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  3. FCTR: Gig Etiquette and Cable Coiling

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  4. FCTR: Connecting to Sound Board or PA

    Signal Chain

    Signal chain is the path that the signal takes from your instrument to speaker (where it's heard by an audience) or sound board (where it's mixed with the signals from other instruments before being amplified to an audience). Your signal chain can become long and complex as you add in multiple effects and preamps but the the basis of any signal chain for a musician using a PA is:

    1/4" In from instrument > DI box > XLR Out to soundboard

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  5. MIDI Violin Recording & Notation

    Beyond being able to call up any sound or instrument imaginable during live performance, MIDI violin is a highly useful tool for recording and notating music in the studio.

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  6. How to Reduce Bow Noise [Video]

    In this video Matt uses a pre-recorded electric violin track in Logic Express to demonstrate methods for reducing unwanted bow noise in the recording studio. By applying a high pass filter, the noise of bow changes and bow tracking is greatly reduced. In addition, a low pass filter reduces the high piezo sound. Finally, a generous reverb smooths the violin's tone out nicely in the mix.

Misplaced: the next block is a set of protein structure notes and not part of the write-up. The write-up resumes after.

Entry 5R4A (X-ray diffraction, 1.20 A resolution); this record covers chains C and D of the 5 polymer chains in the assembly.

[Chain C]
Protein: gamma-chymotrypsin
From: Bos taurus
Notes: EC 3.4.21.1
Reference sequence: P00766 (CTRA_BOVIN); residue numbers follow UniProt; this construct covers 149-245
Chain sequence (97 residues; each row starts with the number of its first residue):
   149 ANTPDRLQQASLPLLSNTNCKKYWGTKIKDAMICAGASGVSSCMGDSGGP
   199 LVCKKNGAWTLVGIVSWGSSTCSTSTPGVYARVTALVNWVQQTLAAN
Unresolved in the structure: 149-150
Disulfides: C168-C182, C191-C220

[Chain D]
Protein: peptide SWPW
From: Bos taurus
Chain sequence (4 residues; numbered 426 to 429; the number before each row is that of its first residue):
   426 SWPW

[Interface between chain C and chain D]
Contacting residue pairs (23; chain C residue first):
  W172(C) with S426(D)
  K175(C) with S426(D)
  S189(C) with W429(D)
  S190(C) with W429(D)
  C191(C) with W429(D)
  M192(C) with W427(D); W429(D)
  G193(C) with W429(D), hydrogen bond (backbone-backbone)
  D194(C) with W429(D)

All of the techniques described in the video as being effective for reducing bow noise in the studio will also work in a live setting.

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  7. Using the Roland GR-55 for MIDI Violin Performance & Recording

    **UPDATE** ZETA violins are now compatible with the Roland GR-55 using the ZETA 8-pin to 13-pin MIDI cable (sold separately).

    We get lots of calls and emails about MIDI violins. MIDI options for violins have been around for decades, but were only compatible with synthesizers that are now obsolete and only available on the used market. Also, latency and slower triggering made these MIDI violin systems less than ideal for most performers.